Collectively, our net worth reached a new high in nominal, real, and per capita terms according to the Fed’s Q3/16 estimate of the balance sheets of U.S. households released last Friday. While we are living in the weakest recovery ever, and things could and should be a lot better, it is still the case that today we are better off than ever before.
The comments above and below are excerpts from an article by Scott Grannis (scottgrannis.blogspot.ca) which has been edited ([ ]) and abridged (…) to provide a fast & easy read.
As of September 30, 2016, the net worth of U.S. households (including that of Non-Profit Organizations, which exist for the benefit of all) reached a staggering $90.2 trillion. To put that in perspective, it’s about one third more than the value of all global equity markets, which were worth $66 trillion at the end of September, according to Bloomberg.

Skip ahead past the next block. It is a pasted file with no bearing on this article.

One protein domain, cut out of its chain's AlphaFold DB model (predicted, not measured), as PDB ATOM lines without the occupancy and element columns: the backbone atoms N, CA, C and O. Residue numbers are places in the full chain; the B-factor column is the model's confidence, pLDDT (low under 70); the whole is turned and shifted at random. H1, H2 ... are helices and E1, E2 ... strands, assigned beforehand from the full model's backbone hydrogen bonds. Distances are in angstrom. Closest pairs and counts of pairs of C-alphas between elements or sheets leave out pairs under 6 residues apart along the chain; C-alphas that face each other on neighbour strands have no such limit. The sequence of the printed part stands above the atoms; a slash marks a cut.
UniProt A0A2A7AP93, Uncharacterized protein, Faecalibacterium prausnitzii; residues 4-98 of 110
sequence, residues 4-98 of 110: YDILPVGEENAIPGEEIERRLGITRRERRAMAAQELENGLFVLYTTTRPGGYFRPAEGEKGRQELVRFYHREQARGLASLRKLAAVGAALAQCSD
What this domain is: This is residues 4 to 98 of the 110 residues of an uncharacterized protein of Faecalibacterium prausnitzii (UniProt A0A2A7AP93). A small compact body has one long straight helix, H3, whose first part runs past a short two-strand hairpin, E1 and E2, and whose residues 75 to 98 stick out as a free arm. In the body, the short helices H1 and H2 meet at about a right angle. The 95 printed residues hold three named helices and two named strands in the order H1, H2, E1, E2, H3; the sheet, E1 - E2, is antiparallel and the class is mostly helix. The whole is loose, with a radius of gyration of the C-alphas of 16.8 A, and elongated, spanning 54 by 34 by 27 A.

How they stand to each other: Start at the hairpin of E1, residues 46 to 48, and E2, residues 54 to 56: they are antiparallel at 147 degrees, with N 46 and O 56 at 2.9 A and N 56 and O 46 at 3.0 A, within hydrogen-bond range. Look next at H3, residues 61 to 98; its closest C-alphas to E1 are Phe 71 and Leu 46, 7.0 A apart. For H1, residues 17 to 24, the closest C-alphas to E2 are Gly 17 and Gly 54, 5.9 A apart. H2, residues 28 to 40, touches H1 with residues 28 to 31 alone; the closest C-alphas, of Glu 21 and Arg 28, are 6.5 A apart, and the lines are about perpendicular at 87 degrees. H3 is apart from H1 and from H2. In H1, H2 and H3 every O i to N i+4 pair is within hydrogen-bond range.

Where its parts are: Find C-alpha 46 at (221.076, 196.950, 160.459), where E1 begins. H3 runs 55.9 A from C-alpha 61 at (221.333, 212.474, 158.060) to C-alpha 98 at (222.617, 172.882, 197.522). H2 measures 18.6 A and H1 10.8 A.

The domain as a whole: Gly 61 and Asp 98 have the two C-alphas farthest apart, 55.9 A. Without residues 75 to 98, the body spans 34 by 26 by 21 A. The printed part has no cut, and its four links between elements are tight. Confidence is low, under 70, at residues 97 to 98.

I note that household liabilities have increased by only $300 billion since their 2008 peak; the value of real estate holdings is up about 5% from that of the “bubble” high of 2006 (10 years ago!); and financial asset holdings have soared since pre-crash levels, thanks to significant gains in savings deposits, bonds, and equities.
In real terms, household net worth has grown at a 3.6% annualized rate for the past 65 years.
The ongoing accumulation of wealth is not a house of cards built on a bulging debt bubble either, regardless of what you might hear from the scaremongers. As the chart above shows, the typical household has cut its leverage by over 30% (from 22% to 15%) since early 2009. Households have been prudently and impressively strengthening their balance sheets over the past seven years by saving and investing more and by sharply reducing the use of debt financing.